“It’s funny. I had been told my whole life that I was too small to play. Then, when I did get a chance to play, I was told that I was too slow. So I had a really difficult road just to get on the football field,” he said.

Dr. DiBartola’s determination resulted in his being named the team’s starting fullback in 1981. Pittsburgh’s quarterback that year was a freshman named Dan Marino, who later became one of professional football’s most prolific passers.

Pittsburgh spent four weeks as the nation’s No. 1 team in the 1981 season until a loss to rival Penn State in the regular season finale ended the team’s hopes for a national title. The Panthers rebounded, however, to rally for a 24-20 triumph against defending national champion Georgia in the 1982 Sugar Bowl to finish fourth in the final Associated Press rankings.

“That year, we were not supposed to be very good,” he said. “But we were the top team in the country for several weeks. Following the disappointing loss to Penn State, we overcame several obstacles to defeat a Georgia squad that featured a future Heisman Trophy winner in running back Herschel Walker.”

During his final season of football eligibility, Dr. DiBartola also began his first year of dental school. He readily admits that what he learned while on the gridiron carried over to his time in dental school as well as to his future career in dentistry.

“The work habits that I had while playing football helped me get through dental school,” said the dentist, who turned down National Football League free agent contract offers with the Philadelphia Eagles and Pittsburgh Steelers in order to continue pursuit of his dental degree.

“I had my ups and downs but never gave up. I would just work harder, get up earlier, or do whatever it took to be successful. Playing football, particularly doing so the hard way by working for everything that I achieved, has really helped me in the business world.”

Following graduation from dental school with his DMD in 1985, he opened a practice in Bridgeville (about a 15-minute drive from downtown Pittsburgh) with just one staff member and one operatory.

“It was scary. I didn’t know anyone in the town, and I had no patients,” the dentist said. “At the time, I couldn’t afford a big, plush office.”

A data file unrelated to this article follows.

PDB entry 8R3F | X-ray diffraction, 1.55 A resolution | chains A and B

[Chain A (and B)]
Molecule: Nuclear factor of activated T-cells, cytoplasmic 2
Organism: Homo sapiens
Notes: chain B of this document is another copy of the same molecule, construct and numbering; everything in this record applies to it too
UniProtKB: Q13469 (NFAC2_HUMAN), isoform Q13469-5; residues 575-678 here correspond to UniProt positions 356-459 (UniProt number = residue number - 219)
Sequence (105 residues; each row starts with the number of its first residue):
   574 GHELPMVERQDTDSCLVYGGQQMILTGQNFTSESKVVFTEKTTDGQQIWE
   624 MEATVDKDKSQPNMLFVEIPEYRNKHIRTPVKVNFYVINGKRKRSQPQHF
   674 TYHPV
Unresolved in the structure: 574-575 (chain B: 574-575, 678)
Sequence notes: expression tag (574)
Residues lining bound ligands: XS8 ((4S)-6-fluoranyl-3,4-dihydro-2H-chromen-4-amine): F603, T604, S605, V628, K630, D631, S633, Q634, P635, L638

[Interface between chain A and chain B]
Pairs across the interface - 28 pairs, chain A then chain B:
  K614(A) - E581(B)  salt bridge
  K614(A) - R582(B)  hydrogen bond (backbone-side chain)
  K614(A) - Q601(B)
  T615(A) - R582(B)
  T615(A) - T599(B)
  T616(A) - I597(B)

Much like during his college football playing days, Dr. DiBartola relied on a strong work ethic to build his starter practice.

“We would work from 7 a.m. to 7 p.m. six days a week,” he said. “They were hard hours. But I needed to be there. My philosophy was that if I put my nose to the ground and worked hard, then I would be successful.”

That philosophy proved to be a winning one. As the number of patients grew steadily, two additional treatment rooms had to be created from existing space in the 1,200-square-foot facility. But, even after 17 years of experiencing success, Dr. DiBartola sensed a change was necessary.

“We had become a ‘flat’ practice. We reached a point in which our numbers began staying the same,” he said.

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The DiBartola dental staff includes (back row, from left) Tricia Miller, Dr. Wayne DiBartola, Micah McKinney, and Heather Smith. Seated are Christine Skolyak, Susan Hamm, and Angela Sethman.
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So, in 2002, he attended a Whitehall Management seminar, which was led by Greg Stanley. At the seminar, the Bridgeville dentist decided to begin offering sedation dentistry as a niche to his practice.

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Two Pentamix 2 automatic mixing/dispensing units highlight the sterilization room.
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“I thought sedation was the proper way to go,” he said. “Greg guided me through the process. His direction has helped my practice numbers to increase.”

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One of the operatories used for sedation features the Isolite (below), a multipurpose product that reduces the time spent on dental procedures.